22.08.2016 |

Episode #7 of the course Intro to SQL by Mike Schmitt


What if we need to combine or link data from two different tables? Say a small business makes a sale and needs to pull merchandise info from our Inventory table to create an order record. We can use a JOIN to pull data from two or more tables using a common field to link them. There are multiple types of JOINs available, and for our example, we will use an INNER JOIN. This type of JOIN returns all rows from the linked tables where the matching criteria is met. We will join the Orders table to our Inventory table, and the Orders table is structured like so:


Recall that this is what is contained in our Inventory table:


And here is the relationship model between the two tables showing the field in common that we can use to link:


The InventoryID field is shared by both tables, and we will use this to link. Let’s say we want to pull the merchandise Type, Brand, Color, and Size for all orders along with the CartCount and OrderDate. Here is the SQL syntax, which we will look at in further detail:

SELECT Inventory.Type, Inventory.Brand, Inventory.Color, Inventory.Size
 , Orders.CartCount, Orders.OrderDate
 FROM Orders INNER JOIN Inventory ON Orders.InventoryID=Inventory.InventoryID;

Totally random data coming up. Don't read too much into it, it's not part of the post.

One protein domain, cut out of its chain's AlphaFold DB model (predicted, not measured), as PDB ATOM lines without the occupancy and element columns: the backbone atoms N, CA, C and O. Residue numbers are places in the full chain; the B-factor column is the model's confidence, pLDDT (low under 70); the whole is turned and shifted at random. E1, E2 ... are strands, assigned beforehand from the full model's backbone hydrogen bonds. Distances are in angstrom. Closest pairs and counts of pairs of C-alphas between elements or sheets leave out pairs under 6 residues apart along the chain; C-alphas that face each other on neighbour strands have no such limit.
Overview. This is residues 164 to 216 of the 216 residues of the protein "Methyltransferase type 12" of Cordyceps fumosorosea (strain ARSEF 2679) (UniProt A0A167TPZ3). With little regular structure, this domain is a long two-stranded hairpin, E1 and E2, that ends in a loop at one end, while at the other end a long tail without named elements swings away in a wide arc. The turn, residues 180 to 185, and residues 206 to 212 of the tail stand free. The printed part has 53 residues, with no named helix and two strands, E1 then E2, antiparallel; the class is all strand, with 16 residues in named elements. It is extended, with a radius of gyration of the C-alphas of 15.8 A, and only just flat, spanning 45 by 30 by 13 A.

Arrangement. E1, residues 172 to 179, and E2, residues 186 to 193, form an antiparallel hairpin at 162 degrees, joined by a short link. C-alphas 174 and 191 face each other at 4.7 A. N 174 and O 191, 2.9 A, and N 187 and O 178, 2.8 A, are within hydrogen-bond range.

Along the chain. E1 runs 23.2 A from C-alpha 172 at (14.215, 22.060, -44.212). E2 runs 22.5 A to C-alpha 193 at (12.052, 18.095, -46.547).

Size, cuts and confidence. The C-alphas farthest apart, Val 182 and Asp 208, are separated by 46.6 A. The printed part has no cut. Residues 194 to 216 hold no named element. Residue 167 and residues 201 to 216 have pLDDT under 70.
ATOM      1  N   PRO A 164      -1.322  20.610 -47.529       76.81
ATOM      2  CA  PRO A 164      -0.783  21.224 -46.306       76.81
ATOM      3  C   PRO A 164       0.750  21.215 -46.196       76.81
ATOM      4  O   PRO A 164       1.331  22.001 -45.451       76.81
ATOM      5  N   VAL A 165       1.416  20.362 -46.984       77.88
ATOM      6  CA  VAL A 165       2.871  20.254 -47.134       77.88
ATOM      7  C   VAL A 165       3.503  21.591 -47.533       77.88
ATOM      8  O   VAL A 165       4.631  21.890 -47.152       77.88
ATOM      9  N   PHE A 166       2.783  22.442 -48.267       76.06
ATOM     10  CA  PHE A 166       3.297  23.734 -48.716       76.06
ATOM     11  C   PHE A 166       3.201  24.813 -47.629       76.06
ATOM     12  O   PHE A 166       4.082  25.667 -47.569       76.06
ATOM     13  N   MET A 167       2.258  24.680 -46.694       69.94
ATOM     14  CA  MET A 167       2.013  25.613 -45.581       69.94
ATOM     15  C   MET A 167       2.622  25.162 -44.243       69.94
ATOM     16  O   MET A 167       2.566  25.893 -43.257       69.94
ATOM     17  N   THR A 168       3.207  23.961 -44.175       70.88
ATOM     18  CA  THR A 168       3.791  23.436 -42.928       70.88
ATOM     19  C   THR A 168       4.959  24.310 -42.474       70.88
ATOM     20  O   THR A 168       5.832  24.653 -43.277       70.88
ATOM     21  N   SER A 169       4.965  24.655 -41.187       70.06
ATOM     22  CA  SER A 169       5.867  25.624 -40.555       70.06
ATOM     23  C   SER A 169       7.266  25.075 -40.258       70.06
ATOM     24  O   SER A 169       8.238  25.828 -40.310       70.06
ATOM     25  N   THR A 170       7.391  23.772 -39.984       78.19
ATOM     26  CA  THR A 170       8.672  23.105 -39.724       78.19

The SELECT portion looks somewhat familiar, but you’ll notice that each column name has the table name as a prefix. This indicates which table to pull the column from. For instance, Inventory.Type indicates we want to use the Type field from the Inventory table in our column selection. After the SELECT comes the JOIN syntax. We are saying take table Orders and INNER JOIN table Inventory. The column to match on, InventoryID in this case, follows the ON syntax. We are matching on InventoryID, so we write this as Orders.InventoryID=Inventory.InventoryID, again listing the table prefix to indicate which field to pull each column from.

Here is the result set once the query is executed:


This looks pretty similar to many online order confirmations!

Note that there are a few additional types of JOINs available to you that we won’t get to but are quite useful:

LEFT JOIN: Return all rows from left table plus any matched rows from right table.
RIGHT JOIN: Return all rows from right table plus any matched rows from left table.
FULL JOIN: Return all rows when there is a match in either table.

And now you know how to link tables!

Explore on your own with an SQL Fiddle of today’s lesson!


Recommended book:

“SQL QuickStart Guide: The Simplified Beginner’s Guide To SQL” by ClydeBank


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